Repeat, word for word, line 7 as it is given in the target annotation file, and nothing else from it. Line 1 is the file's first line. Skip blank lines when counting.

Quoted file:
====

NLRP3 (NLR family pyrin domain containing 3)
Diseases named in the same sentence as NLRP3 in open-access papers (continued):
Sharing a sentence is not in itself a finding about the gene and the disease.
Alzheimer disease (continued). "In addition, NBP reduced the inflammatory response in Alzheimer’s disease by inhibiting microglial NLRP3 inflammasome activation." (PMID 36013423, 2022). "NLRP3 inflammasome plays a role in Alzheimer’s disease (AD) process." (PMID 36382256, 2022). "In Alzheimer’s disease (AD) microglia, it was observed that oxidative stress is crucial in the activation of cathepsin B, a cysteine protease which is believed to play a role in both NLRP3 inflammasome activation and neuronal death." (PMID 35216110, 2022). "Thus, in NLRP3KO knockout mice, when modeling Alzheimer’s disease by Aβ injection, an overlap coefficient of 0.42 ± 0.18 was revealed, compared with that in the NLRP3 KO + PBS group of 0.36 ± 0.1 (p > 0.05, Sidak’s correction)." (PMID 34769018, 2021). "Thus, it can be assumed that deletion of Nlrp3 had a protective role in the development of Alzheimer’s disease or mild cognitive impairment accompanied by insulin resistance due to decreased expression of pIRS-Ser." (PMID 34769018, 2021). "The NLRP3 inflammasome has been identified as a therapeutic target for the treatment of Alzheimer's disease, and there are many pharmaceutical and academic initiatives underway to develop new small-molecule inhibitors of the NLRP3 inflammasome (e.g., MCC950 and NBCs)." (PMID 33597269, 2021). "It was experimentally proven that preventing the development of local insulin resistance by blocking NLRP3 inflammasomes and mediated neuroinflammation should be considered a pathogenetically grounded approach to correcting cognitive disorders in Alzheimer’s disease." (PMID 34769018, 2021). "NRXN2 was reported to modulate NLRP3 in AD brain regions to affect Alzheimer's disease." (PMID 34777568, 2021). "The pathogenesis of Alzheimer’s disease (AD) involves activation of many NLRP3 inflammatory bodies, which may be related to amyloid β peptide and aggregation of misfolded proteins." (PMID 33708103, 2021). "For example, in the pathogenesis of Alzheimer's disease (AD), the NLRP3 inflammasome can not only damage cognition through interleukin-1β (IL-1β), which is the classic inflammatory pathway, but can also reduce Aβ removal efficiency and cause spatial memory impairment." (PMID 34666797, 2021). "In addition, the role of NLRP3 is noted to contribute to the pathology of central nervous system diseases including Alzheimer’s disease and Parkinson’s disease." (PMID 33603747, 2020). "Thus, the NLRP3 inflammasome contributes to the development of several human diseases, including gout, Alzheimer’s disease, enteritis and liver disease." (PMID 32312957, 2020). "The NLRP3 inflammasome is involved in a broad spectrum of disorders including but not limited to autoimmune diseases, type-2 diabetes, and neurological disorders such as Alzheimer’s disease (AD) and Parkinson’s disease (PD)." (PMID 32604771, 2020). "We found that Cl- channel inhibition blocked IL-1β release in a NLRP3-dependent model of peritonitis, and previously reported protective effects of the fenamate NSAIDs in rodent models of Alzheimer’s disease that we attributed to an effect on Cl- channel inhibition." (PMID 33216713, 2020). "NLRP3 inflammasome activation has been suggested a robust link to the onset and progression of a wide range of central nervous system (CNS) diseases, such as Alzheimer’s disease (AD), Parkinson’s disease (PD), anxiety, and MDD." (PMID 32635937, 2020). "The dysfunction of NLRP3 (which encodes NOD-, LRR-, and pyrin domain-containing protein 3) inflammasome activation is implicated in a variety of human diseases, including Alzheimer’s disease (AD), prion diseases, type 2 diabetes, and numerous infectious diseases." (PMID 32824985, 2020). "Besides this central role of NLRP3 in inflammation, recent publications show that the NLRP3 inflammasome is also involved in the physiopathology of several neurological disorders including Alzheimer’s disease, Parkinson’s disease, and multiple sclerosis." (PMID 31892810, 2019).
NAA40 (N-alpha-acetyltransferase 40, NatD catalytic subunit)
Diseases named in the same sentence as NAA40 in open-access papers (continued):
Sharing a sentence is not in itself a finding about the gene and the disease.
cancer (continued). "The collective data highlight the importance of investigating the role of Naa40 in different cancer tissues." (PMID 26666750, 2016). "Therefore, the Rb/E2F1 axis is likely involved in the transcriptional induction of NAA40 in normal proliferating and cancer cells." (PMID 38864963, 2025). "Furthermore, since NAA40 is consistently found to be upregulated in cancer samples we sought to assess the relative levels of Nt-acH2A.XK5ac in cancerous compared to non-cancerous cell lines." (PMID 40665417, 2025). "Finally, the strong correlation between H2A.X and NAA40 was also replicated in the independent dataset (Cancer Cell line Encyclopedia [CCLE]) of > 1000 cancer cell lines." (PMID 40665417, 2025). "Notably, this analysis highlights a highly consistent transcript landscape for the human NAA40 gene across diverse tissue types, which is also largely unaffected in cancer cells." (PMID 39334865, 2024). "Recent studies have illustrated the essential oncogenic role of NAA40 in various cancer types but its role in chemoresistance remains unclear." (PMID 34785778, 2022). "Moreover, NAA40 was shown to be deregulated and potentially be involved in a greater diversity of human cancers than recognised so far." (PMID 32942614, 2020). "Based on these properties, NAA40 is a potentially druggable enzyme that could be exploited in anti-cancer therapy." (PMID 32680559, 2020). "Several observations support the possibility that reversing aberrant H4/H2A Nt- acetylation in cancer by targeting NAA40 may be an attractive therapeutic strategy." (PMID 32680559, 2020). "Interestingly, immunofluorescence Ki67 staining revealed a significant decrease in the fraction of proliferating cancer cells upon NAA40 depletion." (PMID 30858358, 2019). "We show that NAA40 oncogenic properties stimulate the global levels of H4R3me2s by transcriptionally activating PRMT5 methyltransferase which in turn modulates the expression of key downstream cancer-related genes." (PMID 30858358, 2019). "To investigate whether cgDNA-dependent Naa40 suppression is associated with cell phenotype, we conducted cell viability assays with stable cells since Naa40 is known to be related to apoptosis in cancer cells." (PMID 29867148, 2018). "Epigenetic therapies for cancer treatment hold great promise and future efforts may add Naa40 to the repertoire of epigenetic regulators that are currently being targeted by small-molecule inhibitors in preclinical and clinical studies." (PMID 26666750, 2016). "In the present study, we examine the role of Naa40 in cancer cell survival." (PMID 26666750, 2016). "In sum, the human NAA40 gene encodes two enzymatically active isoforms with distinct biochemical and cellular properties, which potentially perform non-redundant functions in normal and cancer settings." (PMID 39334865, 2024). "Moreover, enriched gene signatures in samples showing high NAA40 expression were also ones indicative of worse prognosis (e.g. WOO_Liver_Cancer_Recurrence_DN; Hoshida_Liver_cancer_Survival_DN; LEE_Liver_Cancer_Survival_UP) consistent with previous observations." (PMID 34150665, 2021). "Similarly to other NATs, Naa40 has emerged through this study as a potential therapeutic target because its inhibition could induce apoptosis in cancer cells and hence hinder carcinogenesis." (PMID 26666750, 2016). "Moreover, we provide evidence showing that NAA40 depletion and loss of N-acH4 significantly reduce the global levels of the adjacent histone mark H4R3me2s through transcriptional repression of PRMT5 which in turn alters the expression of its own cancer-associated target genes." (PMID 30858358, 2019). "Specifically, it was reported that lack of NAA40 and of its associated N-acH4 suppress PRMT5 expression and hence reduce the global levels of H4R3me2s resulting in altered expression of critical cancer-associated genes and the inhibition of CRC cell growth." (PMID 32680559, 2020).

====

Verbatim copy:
Sharing a sentence is not in itself a finding about the gene and the disease.